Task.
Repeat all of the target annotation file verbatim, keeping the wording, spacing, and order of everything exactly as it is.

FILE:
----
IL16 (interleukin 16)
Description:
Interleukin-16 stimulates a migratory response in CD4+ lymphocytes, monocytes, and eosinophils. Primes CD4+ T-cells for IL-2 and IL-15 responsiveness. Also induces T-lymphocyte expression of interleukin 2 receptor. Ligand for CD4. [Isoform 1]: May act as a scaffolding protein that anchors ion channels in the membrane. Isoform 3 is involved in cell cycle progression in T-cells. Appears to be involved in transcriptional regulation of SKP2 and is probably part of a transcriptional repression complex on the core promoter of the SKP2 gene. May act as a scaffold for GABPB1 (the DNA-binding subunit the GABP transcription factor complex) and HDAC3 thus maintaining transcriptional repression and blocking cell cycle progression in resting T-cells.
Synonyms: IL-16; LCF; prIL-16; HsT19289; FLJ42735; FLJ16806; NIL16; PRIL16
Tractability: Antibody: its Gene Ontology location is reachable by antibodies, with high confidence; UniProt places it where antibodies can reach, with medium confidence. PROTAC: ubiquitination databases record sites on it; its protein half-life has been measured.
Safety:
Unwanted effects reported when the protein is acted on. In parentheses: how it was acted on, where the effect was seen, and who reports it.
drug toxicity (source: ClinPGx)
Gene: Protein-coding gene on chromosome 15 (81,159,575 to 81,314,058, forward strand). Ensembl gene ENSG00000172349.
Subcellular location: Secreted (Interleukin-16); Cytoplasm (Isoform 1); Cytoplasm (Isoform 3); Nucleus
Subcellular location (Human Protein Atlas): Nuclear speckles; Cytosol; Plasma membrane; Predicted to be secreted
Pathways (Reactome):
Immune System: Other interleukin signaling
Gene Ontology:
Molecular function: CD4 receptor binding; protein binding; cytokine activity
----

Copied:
IL16 (interleukin 16)
Description:
Interleukin-16 stimulates a migratory response in CD4+ lymphocytes, monocytes, and eosinophils. Primes CD4+ T-cells for IL-2 and IL-15 responsiveness. Also induces T-lymphocyte expression of interleukin 2 receptor. Ligand for CD4. [Isoform 1]: May act as a scaffolding protein that anchors ion channels in the membrane. Isoform 3 is involved in cell cycle progression in T-cells. Appears to be involved in transcriptional regulation of SKP2 and is probably part of a transcriptional repression complex on the core promoter of the SKP2 gene. May act as a scaffold for GABPB1 (the DNA-binding subunit the GABP transcription factor complex) and HDAC3 thus maintaining transcriptional repression and blocking cell cycle progression in resting T-cells.
Synonyms: IL-16; LCF; prIL-16; HsT19289; FLJ42735; FLJ16806; NIL16; PRIL16
Tractability: Antibody: its Gene Ontology location is reachable by antibodies, with high confidence; UniProt places it where antibodies can reach, with medium confidence. PROTAC: ubiquitination databases record sites on it; its protein half-life has been measured.
Safety:
Unwanted effects reported when the protein is acted on. In parentheses: how it was acted on, where the effect was seen, and who reports it.
drug toxicity (source: ClinPGx)
Gene: Protein-coding gene on chromosome 15 (81,159,575 to 81,314,058, forward strand). Ensembl gene ENSG00000172349.
Subcellular location: Secreted (Interleukin-16); Cytoplasm (Isoform 1); Cytoplasm (Isoform 3); Nucleus
Subcellular location (Human Protein Atlas): Nuclear speckles; Cytosol; Plasma membrane; Predicted to be secreted
Pathways (Reactome):
Immune System: Other interleukin signaling
Gene Ontology:
Molecular function: CD4 receptor binding; protein binding; cytokine activity